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Super Bowl XLVIII: Killing Them Softly

If the teams met 10 times would the Broncos win even twice?

Tom Pennington

I ask the rhetorical question in all seriousness. We witnessed a level of defensive dominance that I -- and I suspect many of us -- did not think entirely possible. Forget the score. You can imagine a similar score had Denver simply come out and made a bunch of unforced errors. The Broncos clearly did not play their best, but what happened last night was deeper than that. Even if given another shot at Seattle's defense, what would be different?

Killing Them Softly is About Winning the Mesh Points

The mesh points* are simply the places where player meets player and where player meets ball meets player. When you see any offense, much less a great one, unable to even breathe, they most likely were dominated at those mesh points. Dominating the mesh points is basically the same as one of Pete Carroll's core philosophical tenets, "outhit the opponent on all plays," To me, that's Monte Kiffen's lasting impact on Pete Carroll--far more than the 4-3 under alignment he inherited.

*That's a term I'm using in a broader sense than the typical reference to the place in a zone read where the QB puts the ball into the RBs belly.

It's easy to mistake "outhitting" or "dominating" for for macho posturing and unfocused physicality, and even this defense has had to learn the critical difference. (And whoa be unto everyone in the NFCW if St. Louis or Arizona ever figures it out.) It's also easy to miss how critical outhitting the opponent in specific places is to running the "simplistic" coverages Seattle runs.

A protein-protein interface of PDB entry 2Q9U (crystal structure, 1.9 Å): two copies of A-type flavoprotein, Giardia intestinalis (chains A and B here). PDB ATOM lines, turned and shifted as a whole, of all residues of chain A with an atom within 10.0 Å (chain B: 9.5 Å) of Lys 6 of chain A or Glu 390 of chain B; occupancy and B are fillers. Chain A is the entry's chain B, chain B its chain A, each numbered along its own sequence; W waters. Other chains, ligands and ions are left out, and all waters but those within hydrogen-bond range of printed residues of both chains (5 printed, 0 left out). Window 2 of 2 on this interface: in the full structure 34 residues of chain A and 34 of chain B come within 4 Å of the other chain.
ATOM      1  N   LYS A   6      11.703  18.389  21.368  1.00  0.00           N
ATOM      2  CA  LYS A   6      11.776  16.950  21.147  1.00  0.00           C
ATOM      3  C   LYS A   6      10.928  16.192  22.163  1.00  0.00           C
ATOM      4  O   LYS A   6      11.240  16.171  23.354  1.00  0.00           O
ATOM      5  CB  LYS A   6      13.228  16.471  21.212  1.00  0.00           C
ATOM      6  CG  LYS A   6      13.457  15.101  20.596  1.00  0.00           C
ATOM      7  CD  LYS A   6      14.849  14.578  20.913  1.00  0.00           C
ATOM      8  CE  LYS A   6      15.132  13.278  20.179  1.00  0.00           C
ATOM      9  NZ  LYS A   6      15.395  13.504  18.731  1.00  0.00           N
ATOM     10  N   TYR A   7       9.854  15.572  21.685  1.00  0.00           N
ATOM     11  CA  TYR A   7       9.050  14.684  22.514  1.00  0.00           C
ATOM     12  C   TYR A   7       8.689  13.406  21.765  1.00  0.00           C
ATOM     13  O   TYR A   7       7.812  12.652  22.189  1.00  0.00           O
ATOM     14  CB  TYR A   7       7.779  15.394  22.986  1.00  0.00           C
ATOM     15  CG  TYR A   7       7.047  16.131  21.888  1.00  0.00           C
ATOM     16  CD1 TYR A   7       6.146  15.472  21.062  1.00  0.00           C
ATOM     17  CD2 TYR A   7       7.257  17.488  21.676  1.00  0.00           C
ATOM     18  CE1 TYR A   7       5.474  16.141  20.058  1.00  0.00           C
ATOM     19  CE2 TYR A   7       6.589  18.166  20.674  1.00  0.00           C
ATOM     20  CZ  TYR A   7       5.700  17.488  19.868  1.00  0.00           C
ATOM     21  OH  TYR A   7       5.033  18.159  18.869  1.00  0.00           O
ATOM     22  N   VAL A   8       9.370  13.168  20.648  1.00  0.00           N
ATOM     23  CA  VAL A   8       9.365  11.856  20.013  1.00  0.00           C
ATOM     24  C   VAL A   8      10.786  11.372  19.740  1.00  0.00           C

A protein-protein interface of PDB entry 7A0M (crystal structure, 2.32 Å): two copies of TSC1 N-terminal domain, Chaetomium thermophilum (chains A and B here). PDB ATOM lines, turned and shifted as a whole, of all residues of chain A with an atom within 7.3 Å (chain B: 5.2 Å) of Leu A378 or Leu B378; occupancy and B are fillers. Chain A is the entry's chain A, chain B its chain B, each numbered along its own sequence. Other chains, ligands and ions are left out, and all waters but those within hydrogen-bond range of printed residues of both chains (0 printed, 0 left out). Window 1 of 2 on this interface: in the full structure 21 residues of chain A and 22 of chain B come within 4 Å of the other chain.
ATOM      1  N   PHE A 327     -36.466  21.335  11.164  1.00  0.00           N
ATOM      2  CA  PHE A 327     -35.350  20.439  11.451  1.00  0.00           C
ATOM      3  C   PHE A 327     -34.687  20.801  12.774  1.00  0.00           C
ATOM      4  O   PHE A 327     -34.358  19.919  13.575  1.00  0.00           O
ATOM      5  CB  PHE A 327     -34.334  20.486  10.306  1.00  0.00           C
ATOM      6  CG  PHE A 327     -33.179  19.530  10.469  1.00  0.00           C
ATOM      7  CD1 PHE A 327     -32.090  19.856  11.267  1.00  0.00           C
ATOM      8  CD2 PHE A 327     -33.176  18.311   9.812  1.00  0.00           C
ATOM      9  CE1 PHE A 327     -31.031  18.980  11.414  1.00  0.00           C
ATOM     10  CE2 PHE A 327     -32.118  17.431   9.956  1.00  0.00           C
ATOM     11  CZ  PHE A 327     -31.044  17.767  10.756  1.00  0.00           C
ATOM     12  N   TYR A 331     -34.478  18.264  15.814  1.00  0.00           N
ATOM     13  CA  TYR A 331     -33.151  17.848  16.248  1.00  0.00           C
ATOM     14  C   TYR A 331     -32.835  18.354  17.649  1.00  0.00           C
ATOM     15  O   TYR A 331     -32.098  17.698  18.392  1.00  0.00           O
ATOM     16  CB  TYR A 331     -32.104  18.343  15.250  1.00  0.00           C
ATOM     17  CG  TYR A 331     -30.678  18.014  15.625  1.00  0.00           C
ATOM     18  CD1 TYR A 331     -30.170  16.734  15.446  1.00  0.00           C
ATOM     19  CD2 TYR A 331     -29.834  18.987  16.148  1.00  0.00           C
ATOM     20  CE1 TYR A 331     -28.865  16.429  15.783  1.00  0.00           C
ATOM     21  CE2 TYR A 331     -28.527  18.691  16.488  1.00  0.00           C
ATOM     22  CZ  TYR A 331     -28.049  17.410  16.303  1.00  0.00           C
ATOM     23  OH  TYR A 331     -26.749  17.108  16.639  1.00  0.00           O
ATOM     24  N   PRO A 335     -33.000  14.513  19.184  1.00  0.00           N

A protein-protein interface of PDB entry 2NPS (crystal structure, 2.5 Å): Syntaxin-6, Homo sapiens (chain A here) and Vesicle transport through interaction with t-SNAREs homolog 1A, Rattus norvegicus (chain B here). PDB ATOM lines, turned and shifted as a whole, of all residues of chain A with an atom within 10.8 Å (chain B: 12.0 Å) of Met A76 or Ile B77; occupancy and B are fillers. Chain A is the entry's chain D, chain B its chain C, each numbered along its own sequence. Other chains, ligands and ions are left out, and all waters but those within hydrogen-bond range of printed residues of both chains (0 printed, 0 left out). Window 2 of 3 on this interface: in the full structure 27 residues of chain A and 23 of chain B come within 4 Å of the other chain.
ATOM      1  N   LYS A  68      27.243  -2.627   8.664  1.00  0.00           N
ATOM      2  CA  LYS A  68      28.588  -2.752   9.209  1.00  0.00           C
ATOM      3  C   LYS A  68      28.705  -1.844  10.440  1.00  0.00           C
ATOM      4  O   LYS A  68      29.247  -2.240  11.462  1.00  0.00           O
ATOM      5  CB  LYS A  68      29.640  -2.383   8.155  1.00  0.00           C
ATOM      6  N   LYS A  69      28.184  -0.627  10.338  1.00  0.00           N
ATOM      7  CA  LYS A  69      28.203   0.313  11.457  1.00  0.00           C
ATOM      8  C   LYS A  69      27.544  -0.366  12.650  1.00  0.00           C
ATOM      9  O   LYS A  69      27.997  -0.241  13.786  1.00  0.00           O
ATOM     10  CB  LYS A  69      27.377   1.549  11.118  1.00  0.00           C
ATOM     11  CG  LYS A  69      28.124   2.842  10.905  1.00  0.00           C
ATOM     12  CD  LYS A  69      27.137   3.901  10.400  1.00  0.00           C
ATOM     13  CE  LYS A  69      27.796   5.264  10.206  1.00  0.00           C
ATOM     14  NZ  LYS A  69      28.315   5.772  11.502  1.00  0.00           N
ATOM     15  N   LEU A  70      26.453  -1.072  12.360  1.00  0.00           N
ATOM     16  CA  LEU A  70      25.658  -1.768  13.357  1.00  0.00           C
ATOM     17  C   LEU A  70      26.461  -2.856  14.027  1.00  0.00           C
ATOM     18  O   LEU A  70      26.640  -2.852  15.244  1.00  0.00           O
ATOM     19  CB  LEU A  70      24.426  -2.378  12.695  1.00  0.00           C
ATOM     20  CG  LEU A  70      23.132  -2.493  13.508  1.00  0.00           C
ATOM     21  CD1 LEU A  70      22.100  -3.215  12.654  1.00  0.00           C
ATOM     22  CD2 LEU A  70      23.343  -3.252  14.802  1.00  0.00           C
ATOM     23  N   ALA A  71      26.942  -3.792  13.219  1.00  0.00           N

In order for Carroll's defense to keep it schematically simple in coverage they must reduce offensive coordinators' options. When commentators see the uber-conservative cover-3 they assume that offenses have more options, not fewer. I saw no less an analyst than Trent Dilfer argue this point for weeks. (Dilfer is one of my insightful people in the game in my opinion.) Yet as we saw beautifully illustrated last night, offenses appear to have few options against this defense. Why?

My insights (such that they are) are impressionistic here, but Dilfer described it a couple days as "Seattle makes you do everything in conflict". I'll try to break that down a little further.

1. Seattle focuses their scheming on defense to dominating at the point of the block, the catch, and in the hole

Offenses win plays with pure physicality, with choreography (i.e., speed and precision), or a combination of the two. The respective prototypes are San Francisco, Denver, and New Orleans. Irrespective of their approach, though, blockers must hold the point of attack. Runners must beat defenders to the hole and defeat tacklers. Receivers must beat defenders to the spot and catch balls, even when challenged. These are the keys to any offense, whether it is a so-called "sophisticated" offense or a rudimentary one. No offense can win without doing these things.